Mar 30 2012 by Mike WIlson, Ayrshire Post (main ed)
Gala defeat means Ayr Rugby Club miss British and Irish Cup
IT was perfect day for a game. The spring sunshine provided the setting, ladies day the glamour and a big crowd the buzz as they prepared for a crucial RBS Premier ‘A’ match.
The one thing which wasn't perfect from an Ayr point of view was the result as the side misfired as often as the clock in the corner of the pitch which showed an alarming propensity for getting it wrong.
Much like the team on the field in fact, writes Ron Evans.
Ayr saw their chances of a place in next season’s British and Irish Cup vanish in a game which for neutrals and Gala supporters had everything but which for home fans had nothing but a lingering sense of doom.
Both sides came into this match off big wins but it was Gala who continued the way they left off after disposing of Melrose at Netherdale while Ayr could never recapture the quality of game which was so impressive against Currie at Malleny Park
Gala could hardly have got out of the blocks more quickly, a penalty from Lee Miller getting them on the board inside two minutes.
Ayr had a couple of early forays but it was the visitors who upped the pressure, Craig Robertson and Gavin Young almost over and after pinching a home throw, they set up the position for Miller's second successful penalty.
When the Gala No10 banged over his third penalty in 20 minutes, it was no more than Gala deserved having dominated possession and territory and their first try when it came four minutes later was simplicity itself.
Euan Dods snaffled a line-out close to Ayr line and the home pack
obligingly left a huge gap for scrum-half George Graham to scoot through for the score.
Prior to that score Ayr had been on the wrong end of a decision at the other end of the pitch when a move which looked likely to produce a try was halted by a forward pass seen only by referee Andy McPherson. From the scrum, Gala waltzed downfield and grabbed the opening try.
Turning point number one.
Miller converted and on the half hour, a huge Gala drive with Opeta Palepoi at the heart let Graham take the ball on, jink and put Dods over for the visitors’ second try
It was at this point that one observer noted that Gala, and the referee, had an interesting interpretation of what constituted offside at the breakdown and even more concerning, very inventive obstruction as the ball was being moved wide.
Ayr looked totally out of sorts but how much of that was down to a fear of incurring the referee's displeasure thus allowing Miller more shots at goal and how much was down to some outstandingly cohesive Gala play is debatable but nevertheless, Miller struck yet again four minutes from the break.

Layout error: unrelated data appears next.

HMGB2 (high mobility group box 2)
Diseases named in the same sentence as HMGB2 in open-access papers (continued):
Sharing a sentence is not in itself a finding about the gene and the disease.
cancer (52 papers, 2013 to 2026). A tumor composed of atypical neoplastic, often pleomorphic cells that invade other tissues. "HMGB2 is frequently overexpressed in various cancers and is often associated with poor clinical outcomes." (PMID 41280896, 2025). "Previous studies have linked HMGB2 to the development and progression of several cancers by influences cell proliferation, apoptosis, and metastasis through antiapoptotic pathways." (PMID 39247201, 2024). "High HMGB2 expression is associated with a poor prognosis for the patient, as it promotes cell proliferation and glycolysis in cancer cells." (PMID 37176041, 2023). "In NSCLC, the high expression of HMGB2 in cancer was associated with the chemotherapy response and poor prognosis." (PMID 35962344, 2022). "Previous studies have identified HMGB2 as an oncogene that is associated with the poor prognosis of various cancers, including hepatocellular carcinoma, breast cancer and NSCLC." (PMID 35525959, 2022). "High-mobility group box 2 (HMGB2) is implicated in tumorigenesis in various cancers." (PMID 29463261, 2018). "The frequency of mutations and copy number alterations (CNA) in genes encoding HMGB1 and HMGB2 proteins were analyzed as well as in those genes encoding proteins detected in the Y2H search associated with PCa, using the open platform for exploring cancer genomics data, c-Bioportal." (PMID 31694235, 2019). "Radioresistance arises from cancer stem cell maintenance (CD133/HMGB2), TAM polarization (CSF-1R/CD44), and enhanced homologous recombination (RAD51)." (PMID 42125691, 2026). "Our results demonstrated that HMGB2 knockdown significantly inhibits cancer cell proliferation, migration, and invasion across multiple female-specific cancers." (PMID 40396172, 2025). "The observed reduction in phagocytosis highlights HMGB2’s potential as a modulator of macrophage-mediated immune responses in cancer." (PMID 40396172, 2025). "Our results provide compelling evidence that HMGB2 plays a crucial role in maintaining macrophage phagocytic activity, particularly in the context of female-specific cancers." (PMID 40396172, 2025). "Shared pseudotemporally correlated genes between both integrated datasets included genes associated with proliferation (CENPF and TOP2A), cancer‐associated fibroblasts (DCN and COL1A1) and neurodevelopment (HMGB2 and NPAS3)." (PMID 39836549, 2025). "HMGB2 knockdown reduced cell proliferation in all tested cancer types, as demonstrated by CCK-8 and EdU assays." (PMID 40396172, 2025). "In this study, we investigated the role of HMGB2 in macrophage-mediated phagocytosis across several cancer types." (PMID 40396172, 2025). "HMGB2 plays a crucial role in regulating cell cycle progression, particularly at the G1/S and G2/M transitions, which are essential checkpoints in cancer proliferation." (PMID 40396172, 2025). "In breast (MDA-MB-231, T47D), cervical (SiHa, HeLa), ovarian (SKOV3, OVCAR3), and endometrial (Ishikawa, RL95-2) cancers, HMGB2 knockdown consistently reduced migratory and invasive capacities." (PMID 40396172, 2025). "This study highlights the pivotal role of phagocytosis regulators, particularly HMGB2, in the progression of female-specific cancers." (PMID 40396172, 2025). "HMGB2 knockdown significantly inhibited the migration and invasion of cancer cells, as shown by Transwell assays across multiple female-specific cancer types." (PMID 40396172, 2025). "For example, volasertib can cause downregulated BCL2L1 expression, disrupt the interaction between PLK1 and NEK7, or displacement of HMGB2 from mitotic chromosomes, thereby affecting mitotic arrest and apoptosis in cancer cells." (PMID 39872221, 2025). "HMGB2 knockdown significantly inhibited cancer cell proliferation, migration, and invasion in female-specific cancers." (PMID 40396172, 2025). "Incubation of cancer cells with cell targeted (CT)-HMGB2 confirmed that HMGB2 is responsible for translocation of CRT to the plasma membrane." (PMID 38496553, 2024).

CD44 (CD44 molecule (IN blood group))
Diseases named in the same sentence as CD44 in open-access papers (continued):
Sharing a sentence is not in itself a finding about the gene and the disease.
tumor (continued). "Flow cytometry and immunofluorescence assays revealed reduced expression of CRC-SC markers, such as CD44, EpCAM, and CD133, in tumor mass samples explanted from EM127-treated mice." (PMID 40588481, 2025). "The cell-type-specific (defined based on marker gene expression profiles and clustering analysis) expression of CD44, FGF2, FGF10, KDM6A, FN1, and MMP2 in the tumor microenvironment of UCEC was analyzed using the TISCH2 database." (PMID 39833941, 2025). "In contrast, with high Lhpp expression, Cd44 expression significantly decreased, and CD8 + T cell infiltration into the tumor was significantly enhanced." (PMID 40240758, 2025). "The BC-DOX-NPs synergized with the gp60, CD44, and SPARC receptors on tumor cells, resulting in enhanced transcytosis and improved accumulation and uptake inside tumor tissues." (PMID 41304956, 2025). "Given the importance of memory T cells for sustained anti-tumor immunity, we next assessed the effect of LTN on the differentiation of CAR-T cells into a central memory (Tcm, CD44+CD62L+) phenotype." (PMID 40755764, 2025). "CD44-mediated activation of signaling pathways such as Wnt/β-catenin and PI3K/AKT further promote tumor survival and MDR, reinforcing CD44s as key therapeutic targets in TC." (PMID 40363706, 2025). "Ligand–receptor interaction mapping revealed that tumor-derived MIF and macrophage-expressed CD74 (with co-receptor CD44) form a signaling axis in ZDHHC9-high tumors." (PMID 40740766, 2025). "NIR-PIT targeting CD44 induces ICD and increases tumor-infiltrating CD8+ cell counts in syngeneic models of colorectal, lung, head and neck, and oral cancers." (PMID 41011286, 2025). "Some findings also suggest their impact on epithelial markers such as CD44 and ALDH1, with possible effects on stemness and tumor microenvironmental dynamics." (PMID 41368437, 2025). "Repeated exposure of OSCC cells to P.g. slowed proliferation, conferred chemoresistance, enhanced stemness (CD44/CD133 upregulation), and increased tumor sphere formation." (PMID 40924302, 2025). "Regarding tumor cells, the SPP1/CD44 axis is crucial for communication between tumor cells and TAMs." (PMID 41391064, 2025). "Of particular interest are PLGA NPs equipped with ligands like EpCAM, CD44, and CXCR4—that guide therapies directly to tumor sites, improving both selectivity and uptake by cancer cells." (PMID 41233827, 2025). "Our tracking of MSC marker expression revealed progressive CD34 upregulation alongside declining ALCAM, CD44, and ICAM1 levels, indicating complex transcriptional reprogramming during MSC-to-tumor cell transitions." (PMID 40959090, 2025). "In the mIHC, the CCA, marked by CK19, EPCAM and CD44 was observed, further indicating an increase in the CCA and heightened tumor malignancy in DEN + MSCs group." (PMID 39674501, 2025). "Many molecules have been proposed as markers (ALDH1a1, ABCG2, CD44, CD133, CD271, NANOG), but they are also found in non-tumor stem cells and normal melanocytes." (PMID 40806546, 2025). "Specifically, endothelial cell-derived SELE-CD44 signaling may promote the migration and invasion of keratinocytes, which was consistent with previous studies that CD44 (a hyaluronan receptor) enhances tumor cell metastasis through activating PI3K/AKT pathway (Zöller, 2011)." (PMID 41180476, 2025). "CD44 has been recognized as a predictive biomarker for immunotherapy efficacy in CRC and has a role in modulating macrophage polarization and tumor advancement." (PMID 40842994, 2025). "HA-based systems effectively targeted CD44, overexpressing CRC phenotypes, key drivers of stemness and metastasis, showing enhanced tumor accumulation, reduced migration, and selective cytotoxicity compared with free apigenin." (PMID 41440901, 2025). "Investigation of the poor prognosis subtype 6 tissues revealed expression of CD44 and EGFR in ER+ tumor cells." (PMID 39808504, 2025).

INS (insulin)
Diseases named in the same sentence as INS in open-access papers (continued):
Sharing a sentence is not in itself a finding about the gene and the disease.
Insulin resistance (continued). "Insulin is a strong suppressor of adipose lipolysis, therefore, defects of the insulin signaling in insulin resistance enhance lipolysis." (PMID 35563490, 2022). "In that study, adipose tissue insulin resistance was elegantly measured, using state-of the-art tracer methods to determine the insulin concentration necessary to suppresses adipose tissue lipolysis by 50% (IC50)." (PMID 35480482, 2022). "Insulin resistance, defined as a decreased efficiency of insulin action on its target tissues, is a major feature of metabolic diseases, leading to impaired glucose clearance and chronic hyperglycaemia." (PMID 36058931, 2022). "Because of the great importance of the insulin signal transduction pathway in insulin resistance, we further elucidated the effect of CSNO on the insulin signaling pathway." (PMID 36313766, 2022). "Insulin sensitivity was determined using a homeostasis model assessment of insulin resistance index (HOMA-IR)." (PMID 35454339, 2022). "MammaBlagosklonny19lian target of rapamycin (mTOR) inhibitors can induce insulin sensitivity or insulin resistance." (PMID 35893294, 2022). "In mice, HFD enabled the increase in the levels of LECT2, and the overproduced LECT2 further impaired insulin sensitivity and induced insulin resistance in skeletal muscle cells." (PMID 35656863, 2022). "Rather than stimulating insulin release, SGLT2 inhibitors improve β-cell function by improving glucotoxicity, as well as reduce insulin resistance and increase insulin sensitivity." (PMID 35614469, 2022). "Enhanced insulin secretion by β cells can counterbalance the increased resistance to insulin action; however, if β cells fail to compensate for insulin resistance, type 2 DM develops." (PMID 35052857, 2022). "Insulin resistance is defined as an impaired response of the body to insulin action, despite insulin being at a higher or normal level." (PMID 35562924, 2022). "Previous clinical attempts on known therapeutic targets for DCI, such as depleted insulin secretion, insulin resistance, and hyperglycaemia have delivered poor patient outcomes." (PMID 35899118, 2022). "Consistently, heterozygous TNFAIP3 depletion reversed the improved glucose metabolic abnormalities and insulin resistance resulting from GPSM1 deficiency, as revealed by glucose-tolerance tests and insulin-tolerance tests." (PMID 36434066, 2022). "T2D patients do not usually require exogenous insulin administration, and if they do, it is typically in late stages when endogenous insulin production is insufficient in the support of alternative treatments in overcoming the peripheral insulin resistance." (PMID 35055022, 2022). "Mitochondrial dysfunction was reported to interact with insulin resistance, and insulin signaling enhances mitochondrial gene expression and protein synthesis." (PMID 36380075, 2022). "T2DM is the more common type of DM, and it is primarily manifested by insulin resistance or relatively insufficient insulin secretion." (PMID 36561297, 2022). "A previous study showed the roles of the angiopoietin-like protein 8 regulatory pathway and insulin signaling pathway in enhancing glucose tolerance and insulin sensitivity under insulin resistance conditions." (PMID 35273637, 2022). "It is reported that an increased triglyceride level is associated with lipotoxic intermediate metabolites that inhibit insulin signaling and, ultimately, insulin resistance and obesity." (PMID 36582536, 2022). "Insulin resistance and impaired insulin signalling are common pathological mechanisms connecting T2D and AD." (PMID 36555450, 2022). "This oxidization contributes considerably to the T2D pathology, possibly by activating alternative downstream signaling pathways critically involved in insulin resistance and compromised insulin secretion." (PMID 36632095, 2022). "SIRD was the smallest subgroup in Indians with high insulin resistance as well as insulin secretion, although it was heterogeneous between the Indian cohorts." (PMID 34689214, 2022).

The Gala defence held out against a series of Ayr thrusts until lock Colin White spotted a gap and dived over in the corner just on the half mark but Andy Wilson's kick was wide.
Ayr's reluctance to take penalties at goal and poor kicking from hand was a feature of a first-half which ended with the home side's body language telling its own story.
Four minutes into the second half, Robertson swooped in after some silky Gala handling, Miller again obliged and at 30-5, it looked all over.
Ayr have been here before, though, and struck back with tries from Scott Sutherland in the 48th and Gordon Reid in the 50th minute and suddenly there was a hint of a comeback, not that anyone in the press box was quite at the stage of looking up the spelling of Lazarus.
Ayr were on the scent of a third try when, after a fracas behind the Gala line the touch judge put in his tuppenceworth and advised the referee, who was much close to the stramash, of what he reckoned had happened and as a result Reid was red-carded.
Turning point number two
It would be unfair to say it let Gala off the hook but they took fulladvantage as George Graham scampered away from a ruck 30 metres out to score the bonus clinching try.
Gregor Hunter, on for Miller, converted that one and took Gala to the 40 point mark with a penalty eight minutes from time. Ayr continued to give it their all but a penalty try, ironically for obstruction on Ross Curle as he chased a chip ahead, and a late strike from Murray McConnell was no consolation whatsoever.
Disappointed home coach Kenny Murray admitted: “If you don't perform in the big games then you will struggle as we have found out.
“A lot of 50:50 calls didn't go our way but I have to admit that we were very sluggish in the first-half and didn't take our chances. We couldn't keep the ball for long enough and the penalties really put us on the back foot.
“Their kicking from hand as well was excellent and kept us under pressure and we couldn't match that. We were lethargic in attack and because we got very little front foot ball we were unable to ask many questions of their defence.
“All credit to Gala, they played very well and capitalised on our mistakes.
“It is a huge disappointment not to be in the British and Irish Cup but you have to earn the right to be there and this season we didn't earn it.
“It is a very big blow for the club in prestige terms as well as the financial implication of not hosting big cross border matches at Millbrae and we considered it vital to be able to keep playing at that level of the game as well as attracting the sort of player who wanted to be involved.
“There is a chance for the side to make amends against Boroughmuir on Saturday and at least give our fans something to cheer about at Murrayfield so now we have to focus on that.”
Director of Rugby Jock Craig had one terse comment. “A massive let-down.”
So with chances of a top four finish now impossible, Ayr entertain Boroughmuir in the semi-final of the RBS Cup at Millbrae on Saturday at 3pm.
The Meggetland outfit, having beaten Ayr on their own patch a few weeks ago and sensing the impact the Gala defeat will have on them, will scent blood.